The trend of using cloud computing networks to allow commercial and public researchers to share cancer data is promising for the likes of IBM and Google which according to GBI Research are already established providers of cloud computing to drug makers' research efforts.

Amazon, with its cloud computing unit AWS, said it is benefiting as life science researchers rethink how data is stored, analyzed and shared. "We are happy with the growth we are seeing," a spokesman said, declining to provide figures.

Microsoft said it was dedicating "significant resources" to the expansion of cloud computing in the health and life sciences markets.

"Pharma R&D will be working with other technology companies, like Microsoft, in developing new algorithms, methodologies and indeed even therapies themselves," said Les Jordan, chief technology strategist at Microsoft's Life Sciences unit.

The world's largest business software company SAP has teamed up with German genetic testing specialist Qiagen. They are modifying SAP database software so that certain cancer diagnostic tests, which now keep a network of super computers busy for days, can be run on a desktop PC within hours.

Genetic analysis has revealed that types of cancer, now treated as one because they are in the same organ and look the same under the microscope, are driven by different genetics.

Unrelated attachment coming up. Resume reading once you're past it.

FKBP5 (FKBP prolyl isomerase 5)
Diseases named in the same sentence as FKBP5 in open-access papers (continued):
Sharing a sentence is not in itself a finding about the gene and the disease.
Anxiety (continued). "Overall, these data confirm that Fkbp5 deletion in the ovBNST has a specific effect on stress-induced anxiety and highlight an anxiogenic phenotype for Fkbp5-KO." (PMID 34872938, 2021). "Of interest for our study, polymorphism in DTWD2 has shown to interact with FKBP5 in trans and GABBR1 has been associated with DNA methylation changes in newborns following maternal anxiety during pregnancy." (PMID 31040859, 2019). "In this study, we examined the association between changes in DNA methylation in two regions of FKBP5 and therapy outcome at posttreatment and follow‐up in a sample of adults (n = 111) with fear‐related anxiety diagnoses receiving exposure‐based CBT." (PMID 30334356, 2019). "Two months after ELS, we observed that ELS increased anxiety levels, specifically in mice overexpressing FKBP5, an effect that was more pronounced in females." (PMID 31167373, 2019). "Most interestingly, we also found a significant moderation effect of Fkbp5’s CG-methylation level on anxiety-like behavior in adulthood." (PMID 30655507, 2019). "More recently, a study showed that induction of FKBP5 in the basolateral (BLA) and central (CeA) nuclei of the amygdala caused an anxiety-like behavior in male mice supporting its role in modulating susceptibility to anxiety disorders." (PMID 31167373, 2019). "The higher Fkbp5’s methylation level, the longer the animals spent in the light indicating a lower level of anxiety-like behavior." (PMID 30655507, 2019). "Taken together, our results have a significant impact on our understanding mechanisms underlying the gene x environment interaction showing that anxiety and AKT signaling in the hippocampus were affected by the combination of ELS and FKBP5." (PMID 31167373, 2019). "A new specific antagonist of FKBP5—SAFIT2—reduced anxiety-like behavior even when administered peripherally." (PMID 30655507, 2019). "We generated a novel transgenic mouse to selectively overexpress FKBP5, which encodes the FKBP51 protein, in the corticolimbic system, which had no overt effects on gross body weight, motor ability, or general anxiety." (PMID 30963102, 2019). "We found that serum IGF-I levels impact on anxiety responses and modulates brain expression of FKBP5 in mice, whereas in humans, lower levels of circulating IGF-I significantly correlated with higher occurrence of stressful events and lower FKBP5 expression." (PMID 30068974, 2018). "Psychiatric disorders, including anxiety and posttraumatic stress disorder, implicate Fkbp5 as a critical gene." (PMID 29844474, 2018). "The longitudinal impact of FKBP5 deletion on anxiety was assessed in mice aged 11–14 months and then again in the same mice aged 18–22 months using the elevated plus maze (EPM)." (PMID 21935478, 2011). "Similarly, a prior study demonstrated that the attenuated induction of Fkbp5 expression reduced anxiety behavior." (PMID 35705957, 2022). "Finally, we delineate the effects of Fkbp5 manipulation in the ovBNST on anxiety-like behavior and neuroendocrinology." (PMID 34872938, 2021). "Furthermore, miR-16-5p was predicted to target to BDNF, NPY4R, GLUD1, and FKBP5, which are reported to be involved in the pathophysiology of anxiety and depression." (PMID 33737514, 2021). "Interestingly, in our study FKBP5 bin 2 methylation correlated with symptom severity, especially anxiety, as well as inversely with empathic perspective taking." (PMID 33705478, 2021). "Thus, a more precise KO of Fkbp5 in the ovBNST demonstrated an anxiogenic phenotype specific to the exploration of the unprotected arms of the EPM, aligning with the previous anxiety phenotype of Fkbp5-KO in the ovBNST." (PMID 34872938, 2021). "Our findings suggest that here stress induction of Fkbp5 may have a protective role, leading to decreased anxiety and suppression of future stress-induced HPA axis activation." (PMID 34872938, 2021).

Hans Lehrach at the Max Planck Institute for Molecular Genetics in Berlin says every single tumor should be seen as an "orphan disease", using a term for rare illnesses that typically prompt drug regulators to make drug approval easier.

He has designed a software he describes as a virtual patient. It suggests a drug or a mix of drugs based on each tumor's genetic fingerprint. A single case can take several days to be processed.

Lehrach, a geneticist who says he has written software code throughout his scientific career, likens his approach to that of a meteorologist who regards every day's set of readings as unique.

Taking the analogy further, he says the convention of stratifying cancer patients is equivalent to a weather forecast based on simple rules such as 'red sky in the morning, sailor take warning'.

At a unit of Berlin's Charite university hospital, 20 patients left with no other treatment options for their aggressive type of skin cancer are being diagnosed based on Lehrach's computer model.